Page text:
RELATED: The Best Hidden iPhone 3D Touch Tips You Might Not Know About

3D Touch’s Pressure Sensitivity Was Fiddly and Weird

When combined with multiple levels of pressure sensitivity or mixed in with separate long-press actions, 3D Touch just became fiddly and weird.

For example, on the home screen, you can either hard-press an app icon to view “quick actions” or long-press it to move app icons around. Some apps have no quick actions, so nothing will happen when you hard-press their icons. Sometimes you don’t press hard enough, and you start moving app icons. Sometimes you press too hard when you just want to move apps.

For a company that was once famous for using a simple one-button mouse, that’s a lot of different ways to interact with a touchscreen.

That preview feature used in Safari and other apps is weird, too. You can long-press a link for options, press it a little hard to see a pop-up preview (“peek”), or press it even harder to see a full-screen preview (“pop”). It’s easy to mess it up and not press hard enough or press a little too hard, depending on what you’re trying to do.

App Developers Didn’t Use 3D Touch

Here’s the main thing: Most app developers didn’t use 3D Touch. Oh sure, by now, a lot of apps have added quick actions so you can hard-press their home screen icons and access options.

But that’s just one little piece of 3D Touch. Most apps don’t use 3D Touch for much inside the app itself. Even if they do, it’s challenging for users to discover what 3D Touch can be used for, especially since most apps don’t use it. iPhone users have to experiment, and most of the time nothing will happen. So they stop experimenting.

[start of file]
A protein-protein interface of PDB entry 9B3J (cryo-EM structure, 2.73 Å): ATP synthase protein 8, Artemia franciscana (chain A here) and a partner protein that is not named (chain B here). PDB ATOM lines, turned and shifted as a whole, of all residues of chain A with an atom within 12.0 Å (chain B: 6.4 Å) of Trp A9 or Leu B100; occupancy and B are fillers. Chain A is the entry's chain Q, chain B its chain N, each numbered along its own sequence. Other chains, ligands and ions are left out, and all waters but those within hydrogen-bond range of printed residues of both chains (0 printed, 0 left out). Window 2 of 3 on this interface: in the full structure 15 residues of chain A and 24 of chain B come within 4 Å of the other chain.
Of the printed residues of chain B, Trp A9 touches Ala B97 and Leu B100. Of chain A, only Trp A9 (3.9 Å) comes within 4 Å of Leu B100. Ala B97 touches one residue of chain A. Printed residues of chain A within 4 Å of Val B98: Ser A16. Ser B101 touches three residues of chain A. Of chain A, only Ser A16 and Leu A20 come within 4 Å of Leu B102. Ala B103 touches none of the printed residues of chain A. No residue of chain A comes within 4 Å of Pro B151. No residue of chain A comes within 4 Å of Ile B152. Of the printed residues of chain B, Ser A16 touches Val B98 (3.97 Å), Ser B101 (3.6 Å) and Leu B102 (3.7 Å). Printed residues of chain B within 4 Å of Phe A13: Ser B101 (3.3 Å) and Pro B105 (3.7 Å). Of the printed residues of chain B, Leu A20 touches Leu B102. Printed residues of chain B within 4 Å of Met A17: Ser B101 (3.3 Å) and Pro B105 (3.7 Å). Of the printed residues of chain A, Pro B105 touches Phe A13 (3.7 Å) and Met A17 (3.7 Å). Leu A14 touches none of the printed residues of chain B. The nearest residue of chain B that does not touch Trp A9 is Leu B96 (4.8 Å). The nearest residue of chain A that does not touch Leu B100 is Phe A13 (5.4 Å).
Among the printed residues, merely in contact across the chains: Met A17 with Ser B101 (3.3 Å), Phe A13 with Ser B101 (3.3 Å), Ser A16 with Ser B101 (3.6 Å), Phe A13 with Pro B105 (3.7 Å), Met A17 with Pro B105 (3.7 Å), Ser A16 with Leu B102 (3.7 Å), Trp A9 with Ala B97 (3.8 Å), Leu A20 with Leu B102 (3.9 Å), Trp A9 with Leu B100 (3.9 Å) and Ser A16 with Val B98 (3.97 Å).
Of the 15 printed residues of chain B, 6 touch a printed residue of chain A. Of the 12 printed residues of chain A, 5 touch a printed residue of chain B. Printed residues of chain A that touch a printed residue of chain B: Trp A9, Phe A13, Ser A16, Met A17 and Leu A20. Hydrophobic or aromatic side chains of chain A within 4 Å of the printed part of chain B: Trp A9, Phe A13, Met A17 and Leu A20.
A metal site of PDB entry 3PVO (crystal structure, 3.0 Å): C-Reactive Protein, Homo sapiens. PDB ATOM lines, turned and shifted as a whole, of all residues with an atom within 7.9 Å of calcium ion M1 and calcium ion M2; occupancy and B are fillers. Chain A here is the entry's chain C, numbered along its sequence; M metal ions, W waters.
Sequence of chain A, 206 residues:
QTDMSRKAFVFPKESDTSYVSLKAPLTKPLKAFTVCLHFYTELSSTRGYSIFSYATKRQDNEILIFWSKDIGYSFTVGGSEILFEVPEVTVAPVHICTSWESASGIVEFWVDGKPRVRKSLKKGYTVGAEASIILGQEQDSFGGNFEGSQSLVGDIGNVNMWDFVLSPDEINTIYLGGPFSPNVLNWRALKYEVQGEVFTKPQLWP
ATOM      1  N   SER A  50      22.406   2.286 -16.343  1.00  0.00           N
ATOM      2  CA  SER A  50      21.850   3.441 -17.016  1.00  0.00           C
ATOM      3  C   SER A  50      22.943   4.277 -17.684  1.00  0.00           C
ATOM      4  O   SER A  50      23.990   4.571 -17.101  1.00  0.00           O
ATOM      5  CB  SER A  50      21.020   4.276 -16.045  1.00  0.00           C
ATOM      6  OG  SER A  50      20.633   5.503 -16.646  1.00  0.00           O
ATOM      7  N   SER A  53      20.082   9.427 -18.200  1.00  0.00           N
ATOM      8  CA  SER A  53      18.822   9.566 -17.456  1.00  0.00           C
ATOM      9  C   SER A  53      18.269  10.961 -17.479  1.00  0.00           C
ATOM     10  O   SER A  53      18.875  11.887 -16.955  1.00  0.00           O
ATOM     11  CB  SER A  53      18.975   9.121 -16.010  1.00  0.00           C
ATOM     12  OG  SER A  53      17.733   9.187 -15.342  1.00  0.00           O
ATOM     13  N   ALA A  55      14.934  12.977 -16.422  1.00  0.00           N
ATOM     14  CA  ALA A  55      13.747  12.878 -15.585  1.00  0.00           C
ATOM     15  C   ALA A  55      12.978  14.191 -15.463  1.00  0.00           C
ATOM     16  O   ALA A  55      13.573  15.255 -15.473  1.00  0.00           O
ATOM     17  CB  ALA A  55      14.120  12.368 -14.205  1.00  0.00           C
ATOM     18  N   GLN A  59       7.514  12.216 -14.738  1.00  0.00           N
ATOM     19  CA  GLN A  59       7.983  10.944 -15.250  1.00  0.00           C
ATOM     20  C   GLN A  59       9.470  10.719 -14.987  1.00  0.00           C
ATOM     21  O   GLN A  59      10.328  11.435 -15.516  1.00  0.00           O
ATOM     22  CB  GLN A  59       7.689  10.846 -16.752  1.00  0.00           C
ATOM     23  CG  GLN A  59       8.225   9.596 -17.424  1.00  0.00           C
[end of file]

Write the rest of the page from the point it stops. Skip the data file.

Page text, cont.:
Apple released the iPhone 6S with 3D Touch in 2015, so app developers have had three years to take advantage of this feature. They haven’t taken the bait.

The iPhone XR doesn’t support 3D Touch, and it may become the best-selling one of the bunch thanks to its lower price. App developers aren’t going to require a feature that all those iPhone users can’t use. They’ll have to design apps with normal long-presses in mind rather than relying on 3D Touch for features. 3D Touch may still be used in art applications for pressure-sensitive drawing, perhaps. But it’s not going to transform the way anyone uses an app.

It’s No Big Loss

We loved the idea of 3D Touch when it was first released. Adding a new way of interacting with your phone sounded great. Hard-press could be used for all sorts of things, particularly in mobile games or drawing programs. App developers could do a lot with it.

But, three years on, let’s be honest: 3D Touch is weird and difficult to discover. Most iPhone users don’t use it regularly if they even know it exists. Most actions that require 3D Touch could easily just require a simple long-press instead. App developers haven’t jumped on board.

While the lack of 3D Touch in the iPhone XR feels like a loss, we aren’t losing a feature that most people really took advantage of.

In fact, this is probably good news: Apple will be forced to redesign all these weird 3D Touch actions into simple long-presses that are easier for average people to discover and understand.

Image Credit: Jirapong Manustrong/

Profile Photo for Chris Hoffman Chris Hoffman
Chris Hoffman is Editor-in-Chief of How-To Geek. He's written about technology for over a decade and was a PCWorld columnist for two years. Chris has written for The New York Times and Reader's Digest, been interviewed as a technology expert on TV stations like Miami's NBC 6, and had his work covered by news outlets like the BBC. Since 2011, Chris has written over 2,000 articles that have been read more than one billion times---and that's just here at How-To Geek.